Jacob Zuma’s mealy-mouthed language and qualified statements have done little to curb the madness.
Durban, South Africa – The inner city marches, the plethora of statements, civil society interventions and murals painted on the walls of fancy coffee shops all shout for an end to xenophobia. High-level government visits to foreigners displaced by violence, an outpouring of donations and support from ordinary people suggest that South Africa has reacted very strongly against another flare up of anti-immigrant violence.
But beneath the display of condemnation there is an ambiguity in Jacob Zuma’s government response to xenophobia.
The fear forcing foreign nationals to return home to Malawi and Zimbabwe has been well documented by now. Almost 2,000 Malawians have already returned home from Durban alone, and hundreds more are awaiting busses over the coming days. Last week Zimbabwe pulled many citizens from Durban as well, as the violence intensified.
Meanwhile, the South African government has reverted to its curious approach to immigrants in the country. Zuma, in his Freedom Day address on Monday, described Emmanual Sithole, the Mozambican man whose brutal murder in Johannesburg was captured in a series of photos, as an “illegal migrant”. The insinuation was clear: “Sithole was not supposed to be here in the first place”. On Wednesday, David Mahlobo, the minister of state security, took it a step further when he said Sithole’s murder was an act of criminality and not xenophobia.
“The fact that they never took his cellphone or wallet does not make it to be not a criminal matter,” Mahlobo said.
Eight people, including Sithole were killed in the violence, but the South African government’s death toll stands at seven, because of its decision to exclude Sithole from the death toll linked to xenophobia.
Even as the country tries to grapple government’s curious, dubious and very peculiar stance over Sithole’s death, other officials have already declared the tensions over.
“The situation has stabilised and we now need to intensify dialogue and reflect the importance of African identity and what it means to be an African,” Muzi Mahlambi, KZN education spokesperson, was quoted as having said to local media.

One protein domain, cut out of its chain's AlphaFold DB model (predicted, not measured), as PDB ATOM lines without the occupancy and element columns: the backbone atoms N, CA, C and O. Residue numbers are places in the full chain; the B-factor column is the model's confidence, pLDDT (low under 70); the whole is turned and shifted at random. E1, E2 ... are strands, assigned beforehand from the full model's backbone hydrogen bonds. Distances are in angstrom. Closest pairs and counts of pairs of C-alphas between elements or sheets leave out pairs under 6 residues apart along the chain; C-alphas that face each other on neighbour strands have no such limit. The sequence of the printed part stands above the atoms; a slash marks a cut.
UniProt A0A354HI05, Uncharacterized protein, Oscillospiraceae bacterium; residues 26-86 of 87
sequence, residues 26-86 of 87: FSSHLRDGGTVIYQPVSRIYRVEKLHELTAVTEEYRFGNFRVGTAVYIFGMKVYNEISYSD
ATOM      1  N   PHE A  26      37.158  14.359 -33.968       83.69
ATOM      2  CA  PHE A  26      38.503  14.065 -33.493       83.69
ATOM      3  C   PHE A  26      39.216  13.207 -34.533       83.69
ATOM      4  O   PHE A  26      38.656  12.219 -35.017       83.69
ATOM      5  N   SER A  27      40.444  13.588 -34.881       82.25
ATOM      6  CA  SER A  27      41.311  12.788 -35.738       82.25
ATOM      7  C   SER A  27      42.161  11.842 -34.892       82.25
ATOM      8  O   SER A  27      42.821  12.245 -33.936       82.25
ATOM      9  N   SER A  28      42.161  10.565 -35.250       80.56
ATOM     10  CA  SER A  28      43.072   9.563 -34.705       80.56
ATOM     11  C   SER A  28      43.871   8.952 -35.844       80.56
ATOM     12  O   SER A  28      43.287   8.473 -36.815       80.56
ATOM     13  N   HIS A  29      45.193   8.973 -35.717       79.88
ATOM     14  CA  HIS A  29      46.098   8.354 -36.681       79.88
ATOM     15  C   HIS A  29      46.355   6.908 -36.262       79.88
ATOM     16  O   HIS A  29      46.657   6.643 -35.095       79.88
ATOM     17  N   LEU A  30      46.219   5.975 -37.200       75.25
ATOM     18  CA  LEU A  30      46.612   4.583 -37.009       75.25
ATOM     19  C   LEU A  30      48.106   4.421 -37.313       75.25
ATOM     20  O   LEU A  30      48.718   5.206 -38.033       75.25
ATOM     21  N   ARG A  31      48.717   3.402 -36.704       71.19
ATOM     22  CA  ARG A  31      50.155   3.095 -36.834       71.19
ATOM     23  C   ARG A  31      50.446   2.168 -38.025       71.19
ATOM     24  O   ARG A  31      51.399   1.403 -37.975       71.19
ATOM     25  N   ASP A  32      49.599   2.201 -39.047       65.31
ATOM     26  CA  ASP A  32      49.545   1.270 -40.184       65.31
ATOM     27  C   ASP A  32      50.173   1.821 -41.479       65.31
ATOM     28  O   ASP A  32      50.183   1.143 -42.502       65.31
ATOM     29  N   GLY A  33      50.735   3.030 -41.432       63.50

But the tensions have not dissipated.
The camps are brimming with conspiracy theories. Though police officers around the camps have been affable and friendly (even when they may have been slightly drunk), officials from the Department of Social Development and Ministry of Home Affairs have been anything but hospital to the media.
After a lengthy debate one official decided he liked me enough to admit he held deep suspicions about the media and begrudgingly bestowed access to a government run camp for displaced foreigners.
But even then, in Chatsworth we were given a minder to shadow our every move and listen in on every conversation. Even volunteers at the camp complained that some officials looked upon them with suspicion; all of which has only added to unnecessary stress and tension.
Many foreign nationals and witnesses to the attacks say the attacks appear to have been orchestrated. They feel people were purposely deployed to send foreigners packing. Yet it is perfectly reasonable to conclude that once mobs emerged, violence plotted its own course in communities where resentment already ran deep.
The police have been accused of standing by, and not responding to calls for help. As it stands, there is little proof to legitimise these dangerous allegations. It’s far too reckless to assume the attacks were at all orchestrated. And without proof, these allegations are not useful.
What is certain however is that the mixed messages sent out by members of the government about foreign nationals – on one hand conflating illegality of status and criminality, and on the other, describing a crisis as “over” when so many are opting to go home instead of back to their communities – are only likely to create more confusion.
On Monday, hundreds of police officers were accompanied by the army on raids in Mayfair and Hillbrow, two areas in Johannesburg popular with migrants in the city. But if the sight of the armed forces on the streets was jarring, the police’s stop-and-search operation in certain areas was even more unsettling. They were on the lookout for undocumented, or indeed, illegal immigrants.
On a sultry night in Durban, a good humored petrol attendant tells me the violence against foreigners was unacceptable but so too were illegal migrants.
“We don’t have space for them here. They shouldn’t be killed, but they should go. The illegal ones,” Sizwe said with a smile.
Again, its foreigners of a certain type. And as is often the case, it’s the poor and marginalised that must face the hate.